Remodeling never ends.
That’s a fact when you’re a homeowner. There’s always something to do, something to upgrade, some way to make a house your own. New flooring, paint, move the fixtures, add another room, and, well, you know where this is going.
But where did it begin? Who created the place you call home? Author Henry Petroski decided to find out, and in “The House with Sixteen Handmade Doors,” he embarks on a hunt inside his summer residence…
Henry Petroski and his wife, Catherine, had spent many a happy summer in Maine , far from their house in North Carolina . So when they decided to buy a vacation home-away-from-home, New England was where they started looking.
Petroski said they agreed that they “would happily look at any nice small… house on a nice quiet street in a nice quiet town available for a nice affordable price.”
And that nicely described the property just off Spinney Mill Road near Arrowsic.
Sitting next to the Kennebec River , the compound included a garage and a guest house. The main house had two bedrooms and two bathrooms, a large living room and a huge fireplace. The view from its windows was incredible – but it had its quirks.
Ever a curious man, Petroski “became determined to uncover… elements of the original” house and to “glimpse the intent of its maker…” Who, for instance, created handmade doors that graced the house? Why were so many boards fastened with four nails, when two would do?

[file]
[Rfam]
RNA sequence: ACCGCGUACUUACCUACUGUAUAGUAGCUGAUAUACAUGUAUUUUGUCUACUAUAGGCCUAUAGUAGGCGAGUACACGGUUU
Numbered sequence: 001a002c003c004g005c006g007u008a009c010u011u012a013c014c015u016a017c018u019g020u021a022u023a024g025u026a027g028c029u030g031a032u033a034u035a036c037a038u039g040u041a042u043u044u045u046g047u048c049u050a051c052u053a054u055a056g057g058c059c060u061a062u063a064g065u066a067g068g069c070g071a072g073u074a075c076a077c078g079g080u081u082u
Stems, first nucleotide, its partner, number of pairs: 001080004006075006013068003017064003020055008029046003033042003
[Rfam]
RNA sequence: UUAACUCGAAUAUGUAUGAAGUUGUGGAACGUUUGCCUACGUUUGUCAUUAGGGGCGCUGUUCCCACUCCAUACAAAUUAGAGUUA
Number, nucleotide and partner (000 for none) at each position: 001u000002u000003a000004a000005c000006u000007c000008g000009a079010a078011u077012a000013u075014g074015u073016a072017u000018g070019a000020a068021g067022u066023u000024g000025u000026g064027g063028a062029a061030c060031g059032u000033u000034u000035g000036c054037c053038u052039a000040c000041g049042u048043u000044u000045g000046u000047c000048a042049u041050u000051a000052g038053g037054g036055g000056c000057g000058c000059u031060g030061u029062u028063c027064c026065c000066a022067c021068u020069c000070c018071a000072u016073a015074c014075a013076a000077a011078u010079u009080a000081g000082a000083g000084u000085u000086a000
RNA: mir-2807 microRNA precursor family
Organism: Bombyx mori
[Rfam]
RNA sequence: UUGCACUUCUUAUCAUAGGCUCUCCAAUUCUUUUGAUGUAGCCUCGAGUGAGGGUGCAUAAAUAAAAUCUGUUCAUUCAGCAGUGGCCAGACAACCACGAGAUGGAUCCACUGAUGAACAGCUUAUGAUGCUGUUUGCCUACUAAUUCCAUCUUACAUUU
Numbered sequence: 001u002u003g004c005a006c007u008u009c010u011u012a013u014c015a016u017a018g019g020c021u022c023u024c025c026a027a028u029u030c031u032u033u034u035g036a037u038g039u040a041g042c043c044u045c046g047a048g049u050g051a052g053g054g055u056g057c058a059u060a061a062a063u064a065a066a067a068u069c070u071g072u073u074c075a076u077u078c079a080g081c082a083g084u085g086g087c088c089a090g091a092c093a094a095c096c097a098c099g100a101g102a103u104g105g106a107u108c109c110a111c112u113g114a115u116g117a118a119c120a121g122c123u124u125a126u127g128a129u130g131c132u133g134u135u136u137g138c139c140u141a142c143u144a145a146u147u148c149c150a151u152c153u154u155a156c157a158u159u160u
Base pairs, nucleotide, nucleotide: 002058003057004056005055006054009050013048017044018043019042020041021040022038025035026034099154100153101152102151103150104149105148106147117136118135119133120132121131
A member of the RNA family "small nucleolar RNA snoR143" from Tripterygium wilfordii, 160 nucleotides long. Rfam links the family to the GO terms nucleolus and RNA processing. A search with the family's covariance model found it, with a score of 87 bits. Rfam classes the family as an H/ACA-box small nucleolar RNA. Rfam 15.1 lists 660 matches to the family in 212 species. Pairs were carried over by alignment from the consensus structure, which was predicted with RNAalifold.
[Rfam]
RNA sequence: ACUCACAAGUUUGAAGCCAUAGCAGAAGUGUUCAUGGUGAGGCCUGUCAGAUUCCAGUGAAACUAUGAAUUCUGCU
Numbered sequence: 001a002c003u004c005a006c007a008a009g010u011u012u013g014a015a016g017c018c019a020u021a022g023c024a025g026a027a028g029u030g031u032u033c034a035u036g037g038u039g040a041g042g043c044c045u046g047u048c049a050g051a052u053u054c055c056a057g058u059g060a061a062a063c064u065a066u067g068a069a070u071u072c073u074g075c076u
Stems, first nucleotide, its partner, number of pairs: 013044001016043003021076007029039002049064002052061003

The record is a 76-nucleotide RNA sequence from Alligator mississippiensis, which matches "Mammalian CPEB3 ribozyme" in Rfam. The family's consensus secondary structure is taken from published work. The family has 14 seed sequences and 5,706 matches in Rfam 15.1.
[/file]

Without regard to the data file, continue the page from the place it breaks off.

He couldn’t ask the home’s builder. Bob Phinney had been dead for years.
Still, the clues were there: Petroski found cleverly engineered windows, craftily hidden nails, and walls that defied drafts. He marveled at the massive stone fireplace, and the work it took to make it. He wondered why the home’s roof was flat, in an area where heavy snow was common. He became delighted by the personality that Phinney left behind in the home.
Says Petroski, “A Mainer might say he made a wicked good house…”
Let me start by saying that I liked “The House with Sixteen Handmade Doors.” But…
But there’s a lot of detail inside author Henry Petroski’s house and inside this book and that could be confusing for anybody who’s not a carpenter by trade or hobby. Petroski’s sleuthing is a pleasure and his glee becomes ours, too, but his use of terms without explanation seemed to assume a lot; namely, that we’d always know what he’s talking about. Yes, that’s informative – but maybe too much so.
What kept me around here was watching Petroski make friends with the long-dead Phinney and his methods. Yes, Phinney used building-overkill, but I enjoyed Petroski’s joy in finding examples of it and the respect that those findings led to.
Decorators and breezy homeowners may like this book, but I really think builders, remodelers, and fixer-upper-owners will get so much more out of it. If a house, for you, is more than just a home, then find “The House with Sixteen Handmade Doors” and make it your own.